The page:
Monday, August 06, 2012
Toward Freedom XIV
There is no sword. There is just the bicycle, sunshine-yellow in this thickly overcast dawn. There is the ocean to the left, languid swells approaching, rising, breaking into foam somewhere below the riprap, out of my sight. Muscles, wind of passage, damp sea-scented air. The speed indicating sign reads 16 as I approach it. There is my seeking soul, hungry for beauty but often driven too fast to feel anything.
Every once in a while I'm free to try something else. Pacific Coast Highway in a car can be a trial. Early in the morning it's easy but it's still a steel tunnel. Now there is the damp wind in my hair, even some raindrops on my face. The world passes by at a pace I can comprehend and accept. There's no plan. Just ride and see where we end up.
We... the bicycle is Peregrine of-the-Flowers, frame made by Waterford to Grant Petersen's specifications and assembled by his Rivendell Bicycle Works. And God, although I'm a bit nervous about him. I think he enjoys my enjoyment, but that's a tough sell to a rational ex-Presbyterian, ex-evangelical infected with "seize the day" and "redeem the time" propaganda.
Who knows anything about what human beings need? God is the only one I trust with this, and I suspect he has lots of surprises in store for everyone, if we leave our doors unguarded for a moment. I guard mine, I tell God what he's allowed to do and where he's permitted to touch. He doesn't seem to mind, but he never stops presenting me with images of freedom. Gradually I grow. Gradually new leaves spread. Gradually the bicycle and I roll westward. Some dolphins surface and dive, surface and dive, also going west.
I have passed through Malibu once on a bike. I had other places on my mind and went on through. Today I stop and walk out onto the pier, watching surfers catch the low but long break off a rocky point near the beach. A raucous gull scolds me from the top of a post, and two smaller black birds squawk back from a lower post. Small breakers land themselves on the beach with a drawn-out sigh. Occasionally a bigger one thumps as it breaks. The surf break has far more surfers than waves, and when a surfer catches a green glassy rise he must thread a path through the others like a motorcycle on a rush-hour freeway. In Venice, a ride may last five seconds. Some of these people are riding the wave for 15 seconds as it peels away along the angled shore.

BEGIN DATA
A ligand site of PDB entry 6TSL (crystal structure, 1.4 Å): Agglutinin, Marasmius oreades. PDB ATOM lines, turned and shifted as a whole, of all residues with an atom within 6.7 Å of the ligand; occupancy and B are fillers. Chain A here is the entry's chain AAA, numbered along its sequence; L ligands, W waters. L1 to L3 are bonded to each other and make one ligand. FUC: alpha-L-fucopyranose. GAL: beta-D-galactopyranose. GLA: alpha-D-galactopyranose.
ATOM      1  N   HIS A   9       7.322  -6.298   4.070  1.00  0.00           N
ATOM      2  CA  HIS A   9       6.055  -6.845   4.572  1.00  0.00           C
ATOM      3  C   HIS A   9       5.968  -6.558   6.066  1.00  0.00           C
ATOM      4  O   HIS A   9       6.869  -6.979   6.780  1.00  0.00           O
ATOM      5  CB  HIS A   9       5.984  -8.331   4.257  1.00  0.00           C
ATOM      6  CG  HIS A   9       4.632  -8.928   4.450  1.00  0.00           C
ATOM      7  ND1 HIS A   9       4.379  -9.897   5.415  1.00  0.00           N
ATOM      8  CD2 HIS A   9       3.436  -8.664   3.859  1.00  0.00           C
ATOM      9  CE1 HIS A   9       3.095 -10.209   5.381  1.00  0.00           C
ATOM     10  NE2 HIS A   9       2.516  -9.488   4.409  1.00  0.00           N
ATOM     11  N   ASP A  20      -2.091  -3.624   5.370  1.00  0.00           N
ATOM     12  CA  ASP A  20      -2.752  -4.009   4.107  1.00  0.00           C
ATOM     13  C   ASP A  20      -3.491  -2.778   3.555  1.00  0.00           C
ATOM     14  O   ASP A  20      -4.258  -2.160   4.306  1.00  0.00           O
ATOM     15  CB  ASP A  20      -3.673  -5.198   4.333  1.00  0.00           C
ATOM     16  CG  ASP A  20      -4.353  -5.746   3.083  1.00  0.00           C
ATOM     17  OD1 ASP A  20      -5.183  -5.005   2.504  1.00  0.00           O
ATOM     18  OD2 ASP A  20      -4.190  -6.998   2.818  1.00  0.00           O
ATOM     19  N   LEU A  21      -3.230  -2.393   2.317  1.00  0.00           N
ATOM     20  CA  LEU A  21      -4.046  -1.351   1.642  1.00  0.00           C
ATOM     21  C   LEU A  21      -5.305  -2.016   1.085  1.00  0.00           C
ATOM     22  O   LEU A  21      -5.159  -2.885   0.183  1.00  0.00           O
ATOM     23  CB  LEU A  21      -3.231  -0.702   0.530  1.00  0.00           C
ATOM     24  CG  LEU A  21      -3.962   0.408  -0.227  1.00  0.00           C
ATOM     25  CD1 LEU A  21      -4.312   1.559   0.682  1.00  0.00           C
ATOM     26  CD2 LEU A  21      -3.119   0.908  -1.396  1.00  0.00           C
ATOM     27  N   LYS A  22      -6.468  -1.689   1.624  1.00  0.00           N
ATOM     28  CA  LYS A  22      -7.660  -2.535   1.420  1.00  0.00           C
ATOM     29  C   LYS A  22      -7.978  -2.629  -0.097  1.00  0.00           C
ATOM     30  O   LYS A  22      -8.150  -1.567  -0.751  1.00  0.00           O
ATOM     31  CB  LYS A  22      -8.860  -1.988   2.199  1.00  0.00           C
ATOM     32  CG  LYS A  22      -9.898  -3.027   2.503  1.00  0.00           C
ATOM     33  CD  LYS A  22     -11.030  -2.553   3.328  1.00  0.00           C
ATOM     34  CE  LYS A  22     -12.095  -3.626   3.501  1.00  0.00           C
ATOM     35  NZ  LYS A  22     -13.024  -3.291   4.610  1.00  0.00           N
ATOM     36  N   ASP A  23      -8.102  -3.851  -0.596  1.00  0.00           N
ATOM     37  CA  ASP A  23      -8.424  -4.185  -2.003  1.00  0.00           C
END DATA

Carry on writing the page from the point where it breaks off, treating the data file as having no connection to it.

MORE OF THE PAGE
Farther along is a major intersection. I guess this is Malibu proper, on the seaside flat below Pepperdine University's mesa. I ride around on the side streets, just looking to see what's here. It's 20 seconds in a car unless one is stopped by the light, or a minute if one is a determined road bicyclist putting in the day's miles. Being neither, I take a way less travelled and stumble upon a park whose ceramic tile gate invites me to take a closer look.
Malibu Legacy Park started as a stormwater processing place and turned into a restoration and education project. Unlike most committee-designed art projects, this one is beautiful. Large sculptures of local animals stand up here and there: a coiled California king snake, a burrowing owl, a red-tailed hawk, a frog. Each has its skin or feather texture and color done with ceramic mosaic tiles by someone with an eye for delight and design. In this small area meet at least three different ecosystems, the central one being a vernal pool fed by the water reclamation facility. Right now it's nearly dry and the plants are mostly brown. In spring it's probably very colorful.